I’m sure we can all agree on one thing:
Comparing yourself to others never brings happiness or satisfaction. Quite the contrary, actually. It often brings feelings of dread and inadequacy. And yet we do it. Every day. Comparing your house to the neighbors’. Comparing your car to that of some random person in the parking lot. Comparing your fitness results to those of a pro athlete or model. The problem is, making comparisons can be counter-productive because they shape your belief system. And what you believe can drastically impact your results, effort, motivation, and life as a whole. Today, we’ll go over three simple ideas you can use to stop comparing yourself to others.
First Off, What You See Is Never The Whole Picture
There’s an old proverb that goes, “The grass is always greener on the other side.” It means that other people’s circumstances seem better or more desirable, but are often not. The fact is, you don’t have all the details because you can’t see the whole picture. What often seems superior may be a mirage. That guy driving a brand new Mercedes? Could be rich, could be buried beneath a mountain of debt. That ripped guy at the gym? Could be genetically blessed to look that way, but it could also be the result of a decade in the gym. The point is, you can never be too sure. So comparing yourself to others and feeling bad about yourself won’t bring you any joy or success.
The Person You’re Comparing Yourself To Could Have Been At It Much Longer Than You
Most people severely underestimate the power of consistency. But, just like gravity, it impacts our lives even if we never stop to think about it. Little by little, efforts (or lack thereof) add up and shape our lives for the better (or worse).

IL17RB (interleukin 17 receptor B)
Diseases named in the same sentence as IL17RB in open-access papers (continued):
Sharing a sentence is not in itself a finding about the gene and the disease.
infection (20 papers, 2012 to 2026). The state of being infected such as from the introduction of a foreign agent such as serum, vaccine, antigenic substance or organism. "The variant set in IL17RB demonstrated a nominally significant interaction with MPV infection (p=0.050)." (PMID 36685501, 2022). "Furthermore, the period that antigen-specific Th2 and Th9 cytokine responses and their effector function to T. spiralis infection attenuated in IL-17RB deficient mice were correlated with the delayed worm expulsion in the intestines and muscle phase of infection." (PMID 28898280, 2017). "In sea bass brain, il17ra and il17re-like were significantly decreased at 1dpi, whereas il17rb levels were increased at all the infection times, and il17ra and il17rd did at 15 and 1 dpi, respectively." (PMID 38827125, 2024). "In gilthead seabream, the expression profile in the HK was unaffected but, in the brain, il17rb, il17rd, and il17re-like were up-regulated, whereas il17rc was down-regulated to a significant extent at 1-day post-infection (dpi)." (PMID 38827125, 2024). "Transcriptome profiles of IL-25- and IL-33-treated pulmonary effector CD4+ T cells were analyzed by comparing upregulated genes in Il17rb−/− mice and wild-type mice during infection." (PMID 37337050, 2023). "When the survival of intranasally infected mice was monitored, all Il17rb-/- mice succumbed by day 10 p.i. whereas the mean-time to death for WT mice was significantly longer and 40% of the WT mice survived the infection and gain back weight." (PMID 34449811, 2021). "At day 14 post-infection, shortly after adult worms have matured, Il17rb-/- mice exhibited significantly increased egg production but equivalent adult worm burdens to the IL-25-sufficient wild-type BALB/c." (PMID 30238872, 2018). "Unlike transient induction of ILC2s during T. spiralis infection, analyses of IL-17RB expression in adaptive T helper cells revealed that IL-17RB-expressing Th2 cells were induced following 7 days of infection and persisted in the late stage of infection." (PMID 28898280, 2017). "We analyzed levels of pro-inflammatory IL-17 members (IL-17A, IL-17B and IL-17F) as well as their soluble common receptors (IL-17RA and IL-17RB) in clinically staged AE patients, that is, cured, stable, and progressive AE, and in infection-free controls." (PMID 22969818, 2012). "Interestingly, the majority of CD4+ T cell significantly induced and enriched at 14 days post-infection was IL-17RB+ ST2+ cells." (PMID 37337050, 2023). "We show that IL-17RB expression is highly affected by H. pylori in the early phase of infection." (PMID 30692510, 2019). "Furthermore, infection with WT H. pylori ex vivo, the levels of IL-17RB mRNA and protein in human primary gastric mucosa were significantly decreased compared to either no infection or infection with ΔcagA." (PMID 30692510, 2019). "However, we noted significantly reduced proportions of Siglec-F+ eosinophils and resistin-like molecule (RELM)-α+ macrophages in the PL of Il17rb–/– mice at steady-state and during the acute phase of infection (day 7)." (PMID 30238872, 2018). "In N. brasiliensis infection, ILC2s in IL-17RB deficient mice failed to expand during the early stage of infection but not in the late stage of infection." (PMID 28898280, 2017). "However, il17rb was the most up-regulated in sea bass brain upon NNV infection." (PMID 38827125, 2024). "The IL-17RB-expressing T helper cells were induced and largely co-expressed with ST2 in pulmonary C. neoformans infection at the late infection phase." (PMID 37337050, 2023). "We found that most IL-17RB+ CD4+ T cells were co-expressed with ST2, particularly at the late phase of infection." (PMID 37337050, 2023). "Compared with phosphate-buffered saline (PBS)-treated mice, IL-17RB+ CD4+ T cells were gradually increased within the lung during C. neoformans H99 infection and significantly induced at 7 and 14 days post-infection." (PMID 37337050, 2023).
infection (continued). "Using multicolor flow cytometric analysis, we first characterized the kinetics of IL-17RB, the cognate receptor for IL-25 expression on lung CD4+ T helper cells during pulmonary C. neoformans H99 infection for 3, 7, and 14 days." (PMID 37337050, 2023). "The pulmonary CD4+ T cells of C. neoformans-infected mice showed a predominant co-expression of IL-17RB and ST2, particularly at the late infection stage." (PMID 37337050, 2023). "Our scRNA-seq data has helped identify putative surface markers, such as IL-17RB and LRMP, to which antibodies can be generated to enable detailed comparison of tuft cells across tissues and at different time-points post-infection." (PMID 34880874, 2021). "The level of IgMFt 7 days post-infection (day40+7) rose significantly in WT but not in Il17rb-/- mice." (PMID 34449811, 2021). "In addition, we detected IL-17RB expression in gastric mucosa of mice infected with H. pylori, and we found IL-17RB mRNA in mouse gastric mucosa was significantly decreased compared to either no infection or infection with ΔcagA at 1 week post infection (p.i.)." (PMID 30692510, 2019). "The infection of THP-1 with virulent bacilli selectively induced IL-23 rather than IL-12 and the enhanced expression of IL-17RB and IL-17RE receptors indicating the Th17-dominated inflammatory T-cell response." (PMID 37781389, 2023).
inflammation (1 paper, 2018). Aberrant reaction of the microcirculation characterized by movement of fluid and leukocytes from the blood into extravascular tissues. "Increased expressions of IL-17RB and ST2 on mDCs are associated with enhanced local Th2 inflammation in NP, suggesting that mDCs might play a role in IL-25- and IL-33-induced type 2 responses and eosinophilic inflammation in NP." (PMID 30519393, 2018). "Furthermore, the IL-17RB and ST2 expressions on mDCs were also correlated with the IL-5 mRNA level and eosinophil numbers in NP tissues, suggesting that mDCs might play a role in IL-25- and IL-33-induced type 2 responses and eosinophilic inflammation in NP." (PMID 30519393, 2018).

So, here’s a thought:
What if the person you’re comparing yourself to isn’t luckier, better connected, more genetically blessed, or more fortunate? What if they’ve simply been at it longer than you? What if they’ve been more consistent than you? For example, if today’s your first day at the gym and you notice an incredibly fit person there doing twenty pull-ups like it’s nothing, you might think:
“What am I even doing here? I can never do that!”
But remember that this person was a beginner once. And it’s possible that the primary difference between the two of you is nothing more than the time and effort they’ve invested in training.
So, What Can We Do About It?
Honestly, the solution is simple, but not easy:
Focus on yourself.
Sure, it’s tempting to compare yourself to others. After all, we are social creatures, and we have this innate need to understand where we stand in comparison to others. But, I’ve found that focusing on myself (my work, my results, my efforts, and my life as a whole) rather than continually evaluating my ‘performance’ when compared to someone else has made me a happier person. All we can do is try and play our cards to the best of our abilities. Set a schedule for your essential tasks, attack each day with vigor and enthusiasm, and you will feel much better about yourself.
Remember: The easiest way to feel down is to compare yourself to others.